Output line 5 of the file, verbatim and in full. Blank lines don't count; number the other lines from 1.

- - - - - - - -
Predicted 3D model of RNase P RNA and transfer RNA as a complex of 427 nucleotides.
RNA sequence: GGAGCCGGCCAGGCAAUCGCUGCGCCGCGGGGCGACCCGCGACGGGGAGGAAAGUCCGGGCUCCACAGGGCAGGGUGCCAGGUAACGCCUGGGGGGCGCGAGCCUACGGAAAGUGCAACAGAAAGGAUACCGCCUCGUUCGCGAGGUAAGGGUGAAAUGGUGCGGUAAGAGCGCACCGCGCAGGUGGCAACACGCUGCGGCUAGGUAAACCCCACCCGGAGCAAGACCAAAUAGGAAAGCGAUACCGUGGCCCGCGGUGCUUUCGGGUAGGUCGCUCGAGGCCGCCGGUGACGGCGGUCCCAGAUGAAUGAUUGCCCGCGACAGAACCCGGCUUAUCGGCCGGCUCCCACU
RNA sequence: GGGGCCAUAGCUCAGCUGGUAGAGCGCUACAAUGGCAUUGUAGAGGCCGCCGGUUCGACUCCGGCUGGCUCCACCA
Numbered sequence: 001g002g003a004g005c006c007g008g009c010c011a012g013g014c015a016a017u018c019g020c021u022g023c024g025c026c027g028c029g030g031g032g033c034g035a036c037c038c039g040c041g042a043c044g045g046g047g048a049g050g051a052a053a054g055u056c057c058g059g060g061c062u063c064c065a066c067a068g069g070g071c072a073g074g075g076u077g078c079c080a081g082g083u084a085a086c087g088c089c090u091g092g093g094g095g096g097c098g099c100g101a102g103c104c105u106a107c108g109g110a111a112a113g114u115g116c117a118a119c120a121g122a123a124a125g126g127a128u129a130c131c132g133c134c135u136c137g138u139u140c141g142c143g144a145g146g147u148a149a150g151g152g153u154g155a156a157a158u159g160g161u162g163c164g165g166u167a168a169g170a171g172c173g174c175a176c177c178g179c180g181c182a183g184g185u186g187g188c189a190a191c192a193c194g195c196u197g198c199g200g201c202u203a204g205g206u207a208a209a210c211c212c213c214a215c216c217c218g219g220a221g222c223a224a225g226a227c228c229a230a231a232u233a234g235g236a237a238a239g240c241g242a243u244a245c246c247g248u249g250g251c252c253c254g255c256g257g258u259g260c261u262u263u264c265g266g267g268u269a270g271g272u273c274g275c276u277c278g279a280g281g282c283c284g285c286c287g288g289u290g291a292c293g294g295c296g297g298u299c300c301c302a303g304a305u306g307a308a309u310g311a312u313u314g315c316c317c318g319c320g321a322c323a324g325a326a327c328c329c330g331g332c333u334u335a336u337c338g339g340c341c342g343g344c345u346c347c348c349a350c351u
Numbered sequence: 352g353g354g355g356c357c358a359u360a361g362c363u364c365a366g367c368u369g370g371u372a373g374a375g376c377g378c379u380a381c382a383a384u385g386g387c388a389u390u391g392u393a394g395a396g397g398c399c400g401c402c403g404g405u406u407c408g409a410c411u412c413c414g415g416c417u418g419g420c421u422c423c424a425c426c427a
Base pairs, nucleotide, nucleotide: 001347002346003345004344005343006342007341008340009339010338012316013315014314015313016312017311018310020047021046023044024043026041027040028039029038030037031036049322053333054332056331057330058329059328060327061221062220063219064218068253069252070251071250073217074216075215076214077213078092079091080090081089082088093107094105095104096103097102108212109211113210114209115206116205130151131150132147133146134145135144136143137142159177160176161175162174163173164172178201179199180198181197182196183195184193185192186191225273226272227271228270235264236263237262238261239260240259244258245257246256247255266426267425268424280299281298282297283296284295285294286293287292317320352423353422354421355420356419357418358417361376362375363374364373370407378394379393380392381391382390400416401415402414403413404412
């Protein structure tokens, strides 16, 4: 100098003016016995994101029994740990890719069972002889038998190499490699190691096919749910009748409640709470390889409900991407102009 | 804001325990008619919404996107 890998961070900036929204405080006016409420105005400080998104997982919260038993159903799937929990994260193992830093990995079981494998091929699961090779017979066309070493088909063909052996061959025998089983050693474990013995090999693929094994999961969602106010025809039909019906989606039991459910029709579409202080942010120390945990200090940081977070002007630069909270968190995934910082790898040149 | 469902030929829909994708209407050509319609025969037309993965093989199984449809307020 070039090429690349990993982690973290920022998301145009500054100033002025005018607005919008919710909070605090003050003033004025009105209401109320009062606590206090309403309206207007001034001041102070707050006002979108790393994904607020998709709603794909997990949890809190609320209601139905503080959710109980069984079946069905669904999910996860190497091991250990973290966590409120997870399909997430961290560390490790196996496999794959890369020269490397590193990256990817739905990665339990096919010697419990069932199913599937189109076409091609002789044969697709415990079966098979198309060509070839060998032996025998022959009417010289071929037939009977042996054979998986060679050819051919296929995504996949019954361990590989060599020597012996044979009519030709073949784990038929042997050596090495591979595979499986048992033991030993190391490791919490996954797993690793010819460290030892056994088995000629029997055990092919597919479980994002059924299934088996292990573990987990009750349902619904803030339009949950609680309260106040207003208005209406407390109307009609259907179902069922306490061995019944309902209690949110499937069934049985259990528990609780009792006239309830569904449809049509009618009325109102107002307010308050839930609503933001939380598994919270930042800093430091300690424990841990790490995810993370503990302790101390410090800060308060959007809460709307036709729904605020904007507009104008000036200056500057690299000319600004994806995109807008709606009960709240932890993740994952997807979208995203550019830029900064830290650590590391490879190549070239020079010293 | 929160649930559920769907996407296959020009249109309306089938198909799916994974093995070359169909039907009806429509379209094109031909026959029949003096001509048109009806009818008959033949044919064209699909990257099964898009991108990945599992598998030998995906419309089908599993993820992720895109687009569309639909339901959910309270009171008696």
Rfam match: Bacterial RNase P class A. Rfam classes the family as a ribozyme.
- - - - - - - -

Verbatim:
Numbered sequence: 352g353g354g355g356c357c358a359u360a361g362c363u364c365a366g367c368u369g370g371u372a373g374a375g376c377g378c379u380a381c382a383a384u385g386g387c388a389u390u391g392u393a394g395a396g397g398c399c400g401c402c403g404g405u406u407c408g409a410c411u412c413c414g415g416c417u418g419g420c421u422c423c424a425c426c427a